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Stroke Survivors Work on Their Golf Strokes as a Form of Rehabilitation

A group of stroke survivors decided to join together and work on their golf course at the J.W. Marriott Starr Pass Resort this past Thursday, thanks to the American Heart/Stroke Association’s event, “Saving Strokes”.

Former Pima County Sheriff’s Deputy Tracy Suitt says when he had his stroke in December of 2015, he lost his entire right side. He plans on working on his recovery with each and every day to come—he knows his brain must re-learn basic things such as how to operate certain parts of his body.

“The brain will learn. You can continue to improve as time goes on,” Suitt said. “To get back to where I am, it’s been 2 and a half years. I’m still improving, I still see changes every day. You have to be patient. I mean, if you try to push it and rush, you’re going to get frustrated, get angry, and probably stop going through with the treatment.”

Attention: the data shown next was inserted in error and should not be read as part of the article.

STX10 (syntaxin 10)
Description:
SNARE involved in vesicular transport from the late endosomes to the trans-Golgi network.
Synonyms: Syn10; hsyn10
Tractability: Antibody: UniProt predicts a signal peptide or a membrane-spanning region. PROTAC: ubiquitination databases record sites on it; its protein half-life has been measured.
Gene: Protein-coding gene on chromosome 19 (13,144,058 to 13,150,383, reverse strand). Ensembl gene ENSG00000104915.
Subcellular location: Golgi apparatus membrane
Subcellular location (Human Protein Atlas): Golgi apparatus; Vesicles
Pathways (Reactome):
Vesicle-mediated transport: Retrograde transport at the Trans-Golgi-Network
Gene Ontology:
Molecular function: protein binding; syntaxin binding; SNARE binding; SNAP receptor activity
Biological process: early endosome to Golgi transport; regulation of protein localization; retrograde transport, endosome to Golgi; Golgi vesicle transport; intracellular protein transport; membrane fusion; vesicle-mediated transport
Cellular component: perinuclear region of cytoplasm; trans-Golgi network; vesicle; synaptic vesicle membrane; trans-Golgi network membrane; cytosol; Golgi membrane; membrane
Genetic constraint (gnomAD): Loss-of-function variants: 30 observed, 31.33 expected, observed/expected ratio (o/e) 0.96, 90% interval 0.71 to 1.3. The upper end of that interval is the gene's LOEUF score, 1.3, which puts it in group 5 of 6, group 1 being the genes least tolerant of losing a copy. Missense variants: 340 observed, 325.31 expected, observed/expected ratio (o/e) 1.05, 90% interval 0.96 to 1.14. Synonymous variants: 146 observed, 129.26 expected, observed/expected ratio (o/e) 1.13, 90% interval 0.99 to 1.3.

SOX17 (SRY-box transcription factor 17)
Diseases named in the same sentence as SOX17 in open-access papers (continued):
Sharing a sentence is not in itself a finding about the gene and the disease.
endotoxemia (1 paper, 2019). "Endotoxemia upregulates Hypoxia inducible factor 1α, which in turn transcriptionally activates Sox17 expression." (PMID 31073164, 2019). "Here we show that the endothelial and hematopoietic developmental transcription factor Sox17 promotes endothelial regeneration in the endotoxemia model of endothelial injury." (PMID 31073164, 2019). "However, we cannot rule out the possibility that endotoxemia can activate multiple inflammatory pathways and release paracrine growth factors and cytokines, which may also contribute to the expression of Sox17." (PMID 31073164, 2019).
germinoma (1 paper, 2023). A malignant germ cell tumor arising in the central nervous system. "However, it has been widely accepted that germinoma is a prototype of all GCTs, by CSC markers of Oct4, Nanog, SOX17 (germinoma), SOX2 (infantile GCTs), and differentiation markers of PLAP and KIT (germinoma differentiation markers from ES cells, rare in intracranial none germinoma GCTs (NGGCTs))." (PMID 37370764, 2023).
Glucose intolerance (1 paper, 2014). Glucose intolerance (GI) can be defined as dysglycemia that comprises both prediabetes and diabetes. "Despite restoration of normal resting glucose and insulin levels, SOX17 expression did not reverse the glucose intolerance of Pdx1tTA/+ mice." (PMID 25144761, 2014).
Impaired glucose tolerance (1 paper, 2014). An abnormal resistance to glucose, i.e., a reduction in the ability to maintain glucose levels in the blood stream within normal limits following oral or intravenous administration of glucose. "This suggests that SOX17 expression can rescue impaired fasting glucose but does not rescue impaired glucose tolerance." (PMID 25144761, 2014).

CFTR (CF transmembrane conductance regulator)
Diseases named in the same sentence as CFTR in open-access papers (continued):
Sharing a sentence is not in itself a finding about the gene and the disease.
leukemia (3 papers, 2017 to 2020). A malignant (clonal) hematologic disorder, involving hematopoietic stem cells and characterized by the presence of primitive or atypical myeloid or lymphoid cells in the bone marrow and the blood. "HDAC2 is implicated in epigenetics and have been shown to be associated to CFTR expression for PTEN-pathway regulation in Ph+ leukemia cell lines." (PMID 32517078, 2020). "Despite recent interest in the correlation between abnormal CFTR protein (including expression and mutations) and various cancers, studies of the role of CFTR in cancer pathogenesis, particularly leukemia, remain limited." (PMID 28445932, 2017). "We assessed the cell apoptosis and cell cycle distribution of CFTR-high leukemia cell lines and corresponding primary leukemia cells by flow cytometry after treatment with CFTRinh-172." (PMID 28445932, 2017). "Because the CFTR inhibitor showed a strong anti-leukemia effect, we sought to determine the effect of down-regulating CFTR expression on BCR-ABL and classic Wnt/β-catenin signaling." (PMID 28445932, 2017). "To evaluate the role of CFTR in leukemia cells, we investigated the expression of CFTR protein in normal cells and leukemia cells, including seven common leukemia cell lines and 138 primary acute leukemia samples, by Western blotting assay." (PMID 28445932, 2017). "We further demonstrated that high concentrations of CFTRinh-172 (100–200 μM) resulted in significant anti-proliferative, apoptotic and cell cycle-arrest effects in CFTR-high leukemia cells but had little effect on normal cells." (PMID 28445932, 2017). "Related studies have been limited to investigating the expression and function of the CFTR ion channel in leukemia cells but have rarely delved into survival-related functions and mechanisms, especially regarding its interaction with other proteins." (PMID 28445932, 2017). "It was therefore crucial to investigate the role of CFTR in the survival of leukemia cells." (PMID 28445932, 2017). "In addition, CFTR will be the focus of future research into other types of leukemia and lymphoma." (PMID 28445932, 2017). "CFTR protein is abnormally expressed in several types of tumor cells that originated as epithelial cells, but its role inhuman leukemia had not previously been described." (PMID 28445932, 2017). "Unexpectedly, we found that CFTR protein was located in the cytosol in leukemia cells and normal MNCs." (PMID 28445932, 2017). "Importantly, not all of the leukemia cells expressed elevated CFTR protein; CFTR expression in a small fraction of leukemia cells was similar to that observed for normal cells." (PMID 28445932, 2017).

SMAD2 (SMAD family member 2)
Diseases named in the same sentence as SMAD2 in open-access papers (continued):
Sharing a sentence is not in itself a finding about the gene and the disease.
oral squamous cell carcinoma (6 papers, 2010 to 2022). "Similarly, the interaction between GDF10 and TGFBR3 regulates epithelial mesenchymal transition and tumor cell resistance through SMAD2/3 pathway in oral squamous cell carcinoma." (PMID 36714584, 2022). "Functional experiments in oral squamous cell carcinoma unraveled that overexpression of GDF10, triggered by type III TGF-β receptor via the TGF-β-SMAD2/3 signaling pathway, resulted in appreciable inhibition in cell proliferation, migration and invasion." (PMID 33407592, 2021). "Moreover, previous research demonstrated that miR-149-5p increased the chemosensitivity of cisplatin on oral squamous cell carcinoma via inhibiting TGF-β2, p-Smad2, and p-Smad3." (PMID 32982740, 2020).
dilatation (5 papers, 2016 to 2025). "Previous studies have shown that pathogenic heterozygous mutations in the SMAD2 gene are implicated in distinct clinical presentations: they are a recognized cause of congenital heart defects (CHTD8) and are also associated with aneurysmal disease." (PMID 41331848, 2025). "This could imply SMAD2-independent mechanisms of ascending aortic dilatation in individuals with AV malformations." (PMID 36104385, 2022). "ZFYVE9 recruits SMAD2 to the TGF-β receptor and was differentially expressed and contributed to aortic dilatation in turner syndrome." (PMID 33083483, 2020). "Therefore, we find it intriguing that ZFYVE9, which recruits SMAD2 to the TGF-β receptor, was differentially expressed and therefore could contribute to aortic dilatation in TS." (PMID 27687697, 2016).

Those who organized the event say golfing can be used as a legitimate rehabilitation tool for stroke survivors, as it provides them with an opportunity to practice gross and fine motor skills, as well as experience a positive state of mind.

“There’s a lot to just being able to stand, swing your arms, maintain your balance, weight shift, and get your power behind the club,” said McHailey Haeflinger, HealthSouth Director of Therapy.

In order to learn more about swing mechanics as well as the game, a few golf instructors helped out the participants.

“To get them out here onto the golf course, and start working on things like balance and swinging the golf club at the same time is doing nothing but positive building for those fine motor skills,” said golf pro David Lee.


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